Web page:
Introduction to Android App Development

On November 10, 2010

Welcome to the first Android development articles on Mobile Orchard. We are going to start a series of articles to introduce you to the world of Android development. We are going to start off with the Android platform and the necessary tools to start Android development.

Android Software Stack:

This picture describes the Android software stack that can be described as a Linux Kernel and C/C++ libraries exposed through an application framework that provides services for and management of runtime and applications.

Android Software Stack

The elements of the Android software stack are:

  1. Linux Kernel: provides abstraction between the hardware and the rest of the stack, responsible for device drivers (Camera , Wi Fi, etc…), resources management , power management, security and net working
  2. C/C++ Libraries: such as SQL lite, Graphics libraries OpenGL ES, media framework and webkit layout engine.
  3. The Android Runtime: includes Core libraries and the Dalvik Vitual Machine.
    The Core libraries provide most of java libraries + additional Android libraries.
    The Dalvik VM provides (Just In Time) JIT compilation. the VM is optimized to run multiple instances of VMs. As Java applications access the core libraries each application has its own VM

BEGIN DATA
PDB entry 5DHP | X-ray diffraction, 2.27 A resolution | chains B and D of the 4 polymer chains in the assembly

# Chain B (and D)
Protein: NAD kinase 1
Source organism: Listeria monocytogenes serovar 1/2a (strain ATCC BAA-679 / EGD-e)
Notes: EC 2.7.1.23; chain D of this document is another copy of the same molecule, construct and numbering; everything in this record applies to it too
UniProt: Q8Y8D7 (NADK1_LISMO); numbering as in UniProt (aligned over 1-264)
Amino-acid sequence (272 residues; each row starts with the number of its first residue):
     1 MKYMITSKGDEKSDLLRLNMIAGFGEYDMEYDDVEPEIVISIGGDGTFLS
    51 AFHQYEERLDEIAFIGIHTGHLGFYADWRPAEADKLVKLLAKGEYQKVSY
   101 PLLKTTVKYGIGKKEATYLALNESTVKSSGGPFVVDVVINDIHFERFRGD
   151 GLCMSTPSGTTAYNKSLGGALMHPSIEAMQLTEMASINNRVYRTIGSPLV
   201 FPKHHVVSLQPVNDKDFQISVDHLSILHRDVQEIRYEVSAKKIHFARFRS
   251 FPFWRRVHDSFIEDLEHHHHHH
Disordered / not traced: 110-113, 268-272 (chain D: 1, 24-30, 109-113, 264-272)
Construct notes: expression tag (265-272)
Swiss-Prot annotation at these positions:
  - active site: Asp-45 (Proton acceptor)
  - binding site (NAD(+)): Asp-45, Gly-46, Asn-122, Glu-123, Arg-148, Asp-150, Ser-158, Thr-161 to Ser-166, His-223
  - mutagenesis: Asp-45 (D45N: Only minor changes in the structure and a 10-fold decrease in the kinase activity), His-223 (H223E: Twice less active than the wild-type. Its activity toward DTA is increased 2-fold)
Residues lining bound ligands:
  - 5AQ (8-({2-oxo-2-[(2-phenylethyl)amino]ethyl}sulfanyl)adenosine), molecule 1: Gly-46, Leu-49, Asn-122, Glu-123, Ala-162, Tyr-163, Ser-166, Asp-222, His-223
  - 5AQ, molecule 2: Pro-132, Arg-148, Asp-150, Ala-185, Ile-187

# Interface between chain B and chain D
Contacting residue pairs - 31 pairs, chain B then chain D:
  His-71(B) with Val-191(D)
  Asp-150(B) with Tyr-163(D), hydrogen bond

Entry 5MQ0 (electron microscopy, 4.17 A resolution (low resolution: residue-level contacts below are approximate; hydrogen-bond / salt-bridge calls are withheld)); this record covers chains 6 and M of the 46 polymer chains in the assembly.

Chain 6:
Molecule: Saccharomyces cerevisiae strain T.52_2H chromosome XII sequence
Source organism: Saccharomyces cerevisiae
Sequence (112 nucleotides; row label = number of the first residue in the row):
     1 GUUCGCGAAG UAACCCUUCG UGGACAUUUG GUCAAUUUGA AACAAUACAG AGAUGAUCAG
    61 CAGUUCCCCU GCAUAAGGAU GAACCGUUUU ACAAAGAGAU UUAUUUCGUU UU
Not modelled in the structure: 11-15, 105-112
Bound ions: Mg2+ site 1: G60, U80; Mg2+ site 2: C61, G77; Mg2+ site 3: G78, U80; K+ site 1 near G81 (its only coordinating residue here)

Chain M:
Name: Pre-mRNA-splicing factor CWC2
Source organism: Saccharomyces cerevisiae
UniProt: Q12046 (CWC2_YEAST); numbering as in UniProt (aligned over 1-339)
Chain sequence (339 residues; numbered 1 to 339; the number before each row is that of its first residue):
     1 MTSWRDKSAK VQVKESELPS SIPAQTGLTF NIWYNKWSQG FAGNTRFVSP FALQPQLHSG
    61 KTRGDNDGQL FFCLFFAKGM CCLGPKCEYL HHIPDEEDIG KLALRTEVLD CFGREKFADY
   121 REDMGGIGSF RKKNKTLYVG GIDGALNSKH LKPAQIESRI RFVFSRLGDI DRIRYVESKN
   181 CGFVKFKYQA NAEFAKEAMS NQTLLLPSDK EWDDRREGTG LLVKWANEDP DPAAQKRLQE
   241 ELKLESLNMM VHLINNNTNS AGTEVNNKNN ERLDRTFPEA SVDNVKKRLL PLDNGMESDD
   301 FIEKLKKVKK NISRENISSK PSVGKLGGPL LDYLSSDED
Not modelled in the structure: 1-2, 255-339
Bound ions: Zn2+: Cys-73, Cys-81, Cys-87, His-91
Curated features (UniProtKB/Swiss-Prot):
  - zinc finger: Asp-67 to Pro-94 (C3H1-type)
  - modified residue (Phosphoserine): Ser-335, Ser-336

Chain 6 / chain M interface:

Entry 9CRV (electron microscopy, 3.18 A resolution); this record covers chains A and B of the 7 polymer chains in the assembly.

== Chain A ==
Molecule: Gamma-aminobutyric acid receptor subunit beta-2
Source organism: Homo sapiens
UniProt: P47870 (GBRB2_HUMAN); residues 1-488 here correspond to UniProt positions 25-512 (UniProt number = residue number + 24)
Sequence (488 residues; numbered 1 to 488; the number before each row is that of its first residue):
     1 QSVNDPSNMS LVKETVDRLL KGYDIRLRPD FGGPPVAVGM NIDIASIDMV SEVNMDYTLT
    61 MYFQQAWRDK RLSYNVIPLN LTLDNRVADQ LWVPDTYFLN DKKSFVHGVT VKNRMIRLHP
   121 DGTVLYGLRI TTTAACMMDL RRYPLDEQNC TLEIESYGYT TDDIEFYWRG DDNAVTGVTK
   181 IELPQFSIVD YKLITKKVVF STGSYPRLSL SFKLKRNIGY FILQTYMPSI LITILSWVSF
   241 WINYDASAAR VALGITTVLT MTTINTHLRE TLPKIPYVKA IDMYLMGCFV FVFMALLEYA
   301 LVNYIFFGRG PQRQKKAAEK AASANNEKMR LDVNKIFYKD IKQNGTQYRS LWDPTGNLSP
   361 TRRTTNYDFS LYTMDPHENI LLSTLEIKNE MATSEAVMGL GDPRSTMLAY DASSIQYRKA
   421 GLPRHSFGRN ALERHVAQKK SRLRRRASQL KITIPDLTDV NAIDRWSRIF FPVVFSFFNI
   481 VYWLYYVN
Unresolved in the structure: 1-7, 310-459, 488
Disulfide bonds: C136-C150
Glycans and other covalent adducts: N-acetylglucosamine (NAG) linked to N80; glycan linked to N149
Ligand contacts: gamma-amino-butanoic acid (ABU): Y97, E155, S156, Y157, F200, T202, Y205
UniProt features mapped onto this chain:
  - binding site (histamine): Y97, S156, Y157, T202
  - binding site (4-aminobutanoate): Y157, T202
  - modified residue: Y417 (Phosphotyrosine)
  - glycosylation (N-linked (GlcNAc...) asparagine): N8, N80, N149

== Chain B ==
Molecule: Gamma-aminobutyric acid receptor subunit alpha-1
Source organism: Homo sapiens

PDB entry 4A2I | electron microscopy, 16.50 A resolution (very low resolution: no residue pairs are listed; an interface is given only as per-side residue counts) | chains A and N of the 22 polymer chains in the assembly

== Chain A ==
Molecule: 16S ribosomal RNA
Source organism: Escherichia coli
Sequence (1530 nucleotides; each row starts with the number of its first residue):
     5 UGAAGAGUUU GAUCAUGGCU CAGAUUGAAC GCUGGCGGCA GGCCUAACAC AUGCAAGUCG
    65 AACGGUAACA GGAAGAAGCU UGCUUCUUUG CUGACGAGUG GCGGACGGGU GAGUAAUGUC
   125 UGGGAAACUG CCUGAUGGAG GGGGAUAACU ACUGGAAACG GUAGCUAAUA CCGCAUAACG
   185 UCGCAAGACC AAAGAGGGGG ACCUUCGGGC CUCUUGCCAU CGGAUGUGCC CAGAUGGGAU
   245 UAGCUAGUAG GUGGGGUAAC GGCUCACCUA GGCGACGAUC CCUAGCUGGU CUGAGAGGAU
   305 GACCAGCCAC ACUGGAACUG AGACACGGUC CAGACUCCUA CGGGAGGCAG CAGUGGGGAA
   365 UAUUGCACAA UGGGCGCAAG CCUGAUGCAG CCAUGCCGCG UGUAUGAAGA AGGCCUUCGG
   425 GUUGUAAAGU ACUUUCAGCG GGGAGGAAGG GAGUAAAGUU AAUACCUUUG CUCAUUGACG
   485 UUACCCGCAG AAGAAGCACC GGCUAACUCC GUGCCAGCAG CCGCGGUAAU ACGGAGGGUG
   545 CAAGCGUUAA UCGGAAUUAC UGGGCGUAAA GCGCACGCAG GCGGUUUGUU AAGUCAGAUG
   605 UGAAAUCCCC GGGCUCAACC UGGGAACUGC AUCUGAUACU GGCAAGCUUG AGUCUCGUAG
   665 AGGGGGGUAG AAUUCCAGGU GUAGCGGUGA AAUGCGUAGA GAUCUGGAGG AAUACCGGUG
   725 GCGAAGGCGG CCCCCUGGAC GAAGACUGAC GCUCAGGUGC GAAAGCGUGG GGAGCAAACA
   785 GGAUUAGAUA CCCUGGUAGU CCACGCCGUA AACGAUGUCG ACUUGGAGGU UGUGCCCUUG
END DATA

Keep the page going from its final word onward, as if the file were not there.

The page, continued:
4. The Android Application Framework: Provides classes required to develop an Android application and abstraction between hardware access. the Android Java API’s main library include telephony, content providers (data), resources, locations and UI.
  5. Application Layer: all Android applications(native or third party) are built on the application layer using the same API.

So Android applications are written in Java, but remember it is not Java ME (Mobile Edition). It’s just Most of J2SE libraries + Android’s own Java libraries.

The Android Application structure:

Android architecture encourages component reuse allowing you to publish and share activities, services and data between applications with security restrictions defined by you. This enables developers to include out of the box components such as the phone dialer or contact manager to their applications, or add new functionalities to them.

The bases of the Android applications are:

  • Activity Manager: which controls the life cycle of the activities, activities can be compared to the windows or web forms they carry the controls (views) that construct the interface, an activity represents a single screen.
  • Views: the UI components that construct the interface. They can be compared to the swing or windows forms controls
  • Notification Manger: provides a consistent mechanism to notify or alert users.
  • Content Providers: lets applications to share data between them.
  • Resources Manager: much like the ASP.NET resources concept. Enables the developer to store resources such as strings or images.

Android Versions:

Android has been updated many times since its release, these updates were to fix bugs and add new functionalities. Each Android update has a name of a dessert.

  • Android 1.5 (Cup Cake).
  • Android 1.6 (Donut).
  • Android 2.0/2.1 (Eclair).
  • Android 2.2 (Froyo).
  • Android 2.3 (Gingerbread).

Getting started with Android development tools:

Android applications can be developed on Windows, Mac or Linux platforms.

To start developing Android apps you need: